On April 18, 1906, a devastating earthquake rocked the city of San Francisco. What the earthquake didn't destroy, fire did. Much of the city lay in ruins, but plans were quickly put into place to rebuild the city. City and state officials downplayed the extent of the damage believing that if people knew the true story, they wouldn't invest in San Francisco's reconstruction. Building standards were lowered, some estimate by as much as 50%, in the rush to rebuild the city. Part of the rush to rebuild had to do with the Panama-Pacific Exposition that was to be held in the city in 1915.
The word epiphany is from the Greek and refers to the experience of a sudden and amazing realization. Usually it’s applied to a scientific or philosophical/religious breakthrough, but it can apply in any situation in which a brilliant insight gives a person a different perspective on life or a problem s/he has been considering. For example, Archimedes’ famous shriek of “Eureka!” came as he was in the baths, contemplating yet again the difficulty of determining if a given mass would float.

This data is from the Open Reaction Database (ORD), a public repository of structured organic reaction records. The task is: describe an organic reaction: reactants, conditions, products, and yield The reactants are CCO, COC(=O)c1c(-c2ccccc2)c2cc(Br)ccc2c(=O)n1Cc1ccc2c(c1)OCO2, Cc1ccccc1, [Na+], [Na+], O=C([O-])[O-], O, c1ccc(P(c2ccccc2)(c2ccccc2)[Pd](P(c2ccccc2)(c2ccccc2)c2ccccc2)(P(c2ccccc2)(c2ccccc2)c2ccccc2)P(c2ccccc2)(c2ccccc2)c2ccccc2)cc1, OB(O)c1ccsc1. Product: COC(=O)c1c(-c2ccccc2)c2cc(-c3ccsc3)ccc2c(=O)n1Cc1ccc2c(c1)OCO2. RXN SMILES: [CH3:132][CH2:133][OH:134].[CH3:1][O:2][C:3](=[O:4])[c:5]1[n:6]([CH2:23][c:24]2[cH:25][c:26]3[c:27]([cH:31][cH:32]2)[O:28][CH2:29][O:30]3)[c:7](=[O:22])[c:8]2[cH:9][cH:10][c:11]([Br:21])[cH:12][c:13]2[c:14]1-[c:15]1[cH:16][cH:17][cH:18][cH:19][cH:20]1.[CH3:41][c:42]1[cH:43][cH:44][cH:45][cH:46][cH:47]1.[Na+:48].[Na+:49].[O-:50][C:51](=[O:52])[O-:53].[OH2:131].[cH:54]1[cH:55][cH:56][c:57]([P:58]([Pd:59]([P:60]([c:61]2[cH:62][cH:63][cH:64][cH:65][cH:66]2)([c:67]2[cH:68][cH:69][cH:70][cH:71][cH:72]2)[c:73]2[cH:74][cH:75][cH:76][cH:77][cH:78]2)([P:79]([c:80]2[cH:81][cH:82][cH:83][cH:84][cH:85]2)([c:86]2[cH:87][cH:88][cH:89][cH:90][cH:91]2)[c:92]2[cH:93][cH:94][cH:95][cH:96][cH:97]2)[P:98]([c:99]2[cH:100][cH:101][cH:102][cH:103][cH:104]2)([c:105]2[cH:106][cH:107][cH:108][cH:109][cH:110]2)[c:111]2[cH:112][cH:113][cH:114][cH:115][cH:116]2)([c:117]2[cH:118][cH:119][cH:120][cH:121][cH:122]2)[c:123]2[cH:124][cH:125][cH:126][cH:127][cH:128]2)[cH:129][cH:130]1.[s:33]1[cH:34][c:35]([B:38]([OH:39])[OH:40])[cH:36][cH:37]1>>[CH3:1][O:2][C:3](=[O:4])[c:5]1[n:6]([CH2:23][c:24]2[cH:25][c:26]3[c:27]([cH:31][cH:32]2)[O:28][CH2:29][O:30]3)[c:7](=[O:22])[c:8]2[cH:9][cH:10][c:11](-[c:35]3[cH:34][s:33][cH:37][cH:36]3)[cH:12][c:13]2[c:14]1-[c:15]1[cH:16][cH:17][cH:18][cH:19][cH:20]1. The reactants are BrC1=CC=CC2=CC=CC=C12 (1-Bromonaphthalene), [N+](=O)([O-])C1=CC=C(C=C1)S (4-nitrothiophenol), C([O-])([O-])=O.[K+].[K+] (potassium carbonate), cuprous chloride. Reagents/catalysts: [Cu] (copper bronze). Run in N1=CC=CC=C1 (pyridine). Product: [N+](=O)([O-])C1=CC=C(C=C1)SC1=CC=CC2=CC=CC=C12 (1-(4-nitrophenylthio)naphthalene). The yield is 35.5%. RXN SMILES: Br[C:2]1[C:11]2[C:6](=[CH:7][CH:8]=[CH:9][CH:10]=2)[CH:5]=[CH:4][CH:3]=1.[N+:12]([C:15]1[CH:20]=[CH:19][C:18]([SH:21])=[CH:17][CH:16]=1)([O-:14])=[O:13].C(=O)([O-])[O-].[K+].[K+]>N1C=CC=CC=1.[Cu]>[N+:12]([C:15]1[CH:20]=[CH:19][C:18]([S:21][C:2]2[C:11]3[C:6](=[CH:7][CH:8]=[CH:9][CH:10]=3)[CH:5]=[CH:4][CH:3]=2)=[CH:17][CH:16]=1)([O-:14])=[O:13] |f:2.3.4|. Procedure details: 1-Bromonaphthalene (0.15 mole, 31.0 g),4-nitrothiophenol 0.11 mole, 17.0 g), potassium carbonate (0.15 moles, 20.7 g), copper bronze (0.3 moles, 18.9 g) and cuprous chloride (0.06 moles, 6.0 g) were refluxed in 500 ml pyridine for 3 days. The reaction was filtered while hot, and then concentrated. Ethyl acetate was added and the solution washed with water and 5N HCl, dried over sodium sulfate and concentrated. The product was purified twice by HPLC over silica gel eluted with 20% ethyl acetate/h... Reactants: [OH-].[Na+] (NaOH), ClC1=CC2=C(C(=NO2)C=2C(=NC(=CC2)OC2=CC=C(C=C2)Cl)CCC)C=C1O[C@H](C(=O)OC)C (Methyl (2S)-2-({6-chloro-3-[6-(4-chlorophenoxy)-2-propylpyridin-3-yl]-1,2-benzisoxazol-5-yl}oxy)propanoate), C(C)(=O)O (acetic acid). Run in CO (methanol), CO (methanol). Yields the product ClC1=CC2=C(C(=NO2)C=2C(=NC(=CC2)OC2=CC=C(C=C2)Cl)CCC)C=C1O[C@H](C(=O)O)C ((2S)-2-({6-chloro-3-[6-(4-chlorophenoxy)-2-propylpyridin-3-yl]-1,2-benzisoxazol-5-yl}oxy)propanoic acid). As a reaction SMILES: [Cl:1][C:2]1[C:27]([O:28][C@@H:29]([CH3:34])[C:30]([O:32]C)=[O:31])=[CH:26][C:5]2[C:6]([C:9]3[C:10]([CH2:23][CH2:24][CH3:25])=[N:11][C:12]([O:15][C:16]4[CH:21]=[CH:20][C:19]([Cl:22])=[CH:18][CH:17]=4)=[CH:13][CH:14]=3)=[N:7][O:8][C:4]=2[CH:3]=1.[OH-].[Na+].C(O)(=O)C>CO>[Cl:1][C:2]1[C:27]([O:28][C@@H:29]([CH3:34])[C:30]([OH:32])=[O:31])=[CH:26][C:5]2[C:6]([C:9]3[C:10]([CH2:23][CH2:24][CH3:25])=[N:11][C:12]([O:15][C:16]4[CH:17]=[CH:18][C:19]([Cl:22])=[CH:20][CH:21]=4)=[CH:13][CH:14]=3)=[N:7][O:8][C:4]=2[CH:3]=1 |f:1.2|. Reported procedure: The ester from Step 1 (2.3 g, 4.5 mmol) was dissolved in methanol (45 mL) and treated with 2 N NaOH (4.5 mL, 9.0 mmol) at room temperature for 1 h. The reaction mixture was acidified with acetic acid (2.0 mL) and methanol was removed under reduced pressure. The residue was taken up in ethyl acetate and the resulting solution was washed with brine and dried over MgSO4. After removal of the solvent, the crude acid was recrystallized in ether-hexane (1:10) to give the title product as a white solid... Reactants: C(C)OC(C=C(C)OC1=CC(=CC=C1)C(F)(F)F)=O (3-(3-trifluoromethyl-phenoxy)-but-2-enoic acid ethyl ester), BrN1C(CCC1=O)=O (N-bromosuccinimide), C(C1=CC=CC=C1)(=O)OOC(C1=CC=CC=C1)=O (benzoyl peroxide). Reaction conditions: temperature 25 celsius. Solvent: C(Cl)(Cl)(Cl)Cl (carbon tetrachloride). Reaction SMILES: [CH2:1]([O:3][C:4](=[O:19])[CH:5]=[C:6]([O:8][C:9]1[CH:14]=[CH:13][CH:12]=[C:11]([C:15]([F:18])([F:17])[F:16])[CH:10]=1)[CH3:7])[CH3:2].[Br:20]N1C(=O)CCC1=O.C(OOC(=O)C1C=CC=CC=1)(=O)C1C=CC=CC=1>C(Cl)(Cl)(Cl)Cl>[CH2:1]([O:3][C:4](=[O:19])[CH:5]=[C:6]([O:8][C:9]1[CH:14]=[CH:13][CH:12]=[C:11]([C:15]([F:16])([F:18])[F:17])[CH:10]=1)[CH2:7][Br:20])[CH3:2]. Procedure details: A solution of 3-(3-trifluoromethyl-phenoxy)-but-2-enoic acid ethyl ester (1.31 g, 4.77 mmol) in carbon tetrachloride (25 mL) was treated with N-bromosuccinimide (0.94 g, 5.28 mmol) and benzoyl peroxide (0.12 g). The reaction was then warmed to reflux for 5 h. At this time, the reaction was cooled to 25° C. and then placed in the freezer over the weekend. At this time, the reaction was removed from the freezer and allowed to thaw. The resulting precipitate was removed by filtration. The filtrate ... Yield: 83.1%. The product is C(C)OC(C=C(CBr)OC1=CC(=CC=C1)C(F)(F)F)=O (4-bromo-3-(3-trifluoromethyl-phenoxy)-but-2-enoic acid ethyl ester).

Ron Love Mark Ellingsen Bob Ove Bonnie Bates Bill Thomas Frank Ramirez
Nehemiah 8:1-3, 5-6, 8-10 Imagine a worship service, a sharing of scripture and interpretation, that went on from dawn until midday. How would you respond? In many of our mainline churches a worship service that last more than an hour risks negative comments to the pastor. “Worship was too long.” “I have other things to do today.” “Can’t you try to keep worship to an hour?”
Some time ago there was a series of programmes on BBC 2 on the recent history of the Catholic Church. The series was called "Absolute Truth", and one programme looked at Catholicism in the developing parts of the world. It studied the work of liberation theologians in Latin America, particularly Leonardo Boff and Oscar Romero.